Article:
mercury is what provides the initial ions for current to flow across the
tube. it helps establish the arc.
I took apart a CFL and it only had two transistors,a tiny transformer,a
couple of electrolytic caps,2 diodes and some chip caps. It rectifies and
DOUBLES the input voltage,then converts to HF AC.
Next time one of mine burns out, I'll take it apart. The diagram I saw
looked complex for a light bulb. Sounds like what Wiki says:
Electronic ballasts contain a small circuit board with rectifiers, a
filter capacitor and usually two switching transistors connected as a
high-frequency resonant series DC to AC inverter. The resulting high
frequency, around 40 kHz or higher, is applied to the lamp tube.
Also noted of late, cfl's I've bought have been little hummers. Can't
recall in early ones. Maybe it's the cheap Walmart stuff I bought.
Like other fluorescents, the mercury is mostly liquid when the tube is
off. Starts on something more like argon. Heat from running vaporizes
the mercury (which is why they may not be full brightness at start). The
mercury arc produces a lot of UV, which the phosphors convert to visible
Other than the orange neon color ones, "neon" lights work the same, with
cold (not heated) cathodes.
Switch mode power supplies, like in a computer, seem to be winding up
According to the above link, this LED bulb consumes 8.6 watts to
produce 429 lumens (49.9 lumens/watt).
That is not much less efficient than a 40W-equiv. CFL, which produces
450-500 lumens from 9 watts (50-55.5 lumens/watt).
As for why this LED achieves about 50 lumens/watt while there are now
LEDs achieving 100-120 lumens/watt: I doubt the reason is filters:
1: My guess is that this LED bulb is a warm white one rather than a
cool white one. Warm white LEDs produce less green spectral content
and more red spectral content than cool white ones do. Not only is
human vision less sensitive to red than to green, but also phosphors
have higher "Stoke's loss" in producing red than in producing green
light from the same LED chip.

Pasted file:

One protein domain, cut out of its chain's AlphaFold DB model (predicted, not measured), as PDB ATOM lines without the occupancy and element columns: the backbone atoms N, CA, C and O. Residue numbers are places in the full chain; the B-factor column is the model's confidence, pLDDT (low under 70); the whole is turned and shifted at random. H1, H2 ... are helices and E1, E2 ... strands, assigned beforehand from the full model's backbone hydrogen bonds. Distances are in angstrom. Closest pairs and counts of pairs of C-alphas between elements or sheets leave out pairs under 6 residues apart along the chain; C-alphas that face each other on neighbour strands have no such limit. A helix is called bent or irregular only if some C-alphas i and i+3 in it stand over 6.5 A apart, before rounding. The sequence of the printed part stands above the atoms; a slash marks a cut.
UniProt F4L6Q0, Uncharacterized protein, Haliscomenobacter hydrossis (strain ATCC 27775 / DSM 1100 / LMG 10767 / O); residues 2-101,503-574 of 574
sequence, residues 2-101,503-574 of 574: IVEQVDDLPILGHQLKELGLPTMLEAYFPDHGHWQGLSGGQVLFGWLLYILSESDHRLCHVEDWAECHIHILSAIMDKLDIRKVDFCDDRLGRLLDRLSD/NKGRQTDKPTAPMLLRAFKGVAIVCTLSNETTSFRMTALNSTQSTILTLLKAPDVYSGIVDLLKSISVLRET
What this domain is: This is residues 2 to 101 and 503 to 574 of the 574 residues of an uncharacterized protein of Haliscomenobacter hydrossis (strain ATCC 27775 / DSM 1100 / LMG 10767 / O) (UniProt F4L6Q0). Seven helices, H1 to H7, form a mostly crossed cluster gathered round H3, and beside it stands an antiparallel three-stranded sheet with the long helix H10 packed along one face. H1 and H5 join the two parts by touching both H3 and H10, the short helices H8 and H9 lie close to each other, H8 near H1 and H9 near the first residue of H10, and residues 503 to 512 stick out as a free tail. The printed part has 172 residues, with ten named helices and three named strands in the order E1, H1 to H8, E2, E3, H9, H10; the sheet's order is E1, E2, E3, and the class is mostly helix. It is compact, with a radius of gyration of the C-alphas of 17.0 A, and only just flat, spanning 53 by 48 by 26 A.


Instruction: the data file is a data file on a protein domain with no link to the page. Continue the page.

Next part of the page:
2: The LEDs in this bulb may be high color rendering index ones. There
is a recent trend for "warm white" LEDs used in lighting to have
color rendering index of at least 80. Cool white LEDs of extremely
high efficiency have CRI only 70 to low 70's, with some having
extreme lumen/watt phosphors only achieving CRI in the 60's.
Higher CRI requires the phosphor's spectral band to be wider,
to include a fair share of wavelengths from slightly bluish green
to mid-red. This is as opposed to a narrower phosphor band
concentrating on wavelengths from slightly yellowish green to
slightly orangish red. The wider band has more spectral content
at deeper red wavelengths that human vision is less sensitive to,
resulting in less lumens per watt.
3: The LEDs in this bulb may be less efficient than the most efficient
ones available of a given color and color rendering index. The
most efficient available LEDs have higher cost.
4: The LEDs in the LED bulb require a "ballast" or "driver circuit",
for similar reasons to the ones why a CFL requires a ballast
(included in usual screw-base CFLs). The ballast has some loss.
When a 120V AC-powered "LED driver" has 91 or 92% efficiency, that
is getting to be something to boast about. Merely fullwave-
rectifying 120 volts AC to DC has a loss around 1.5%.
- Don Klipstein ( firstname.lastname@example.org)
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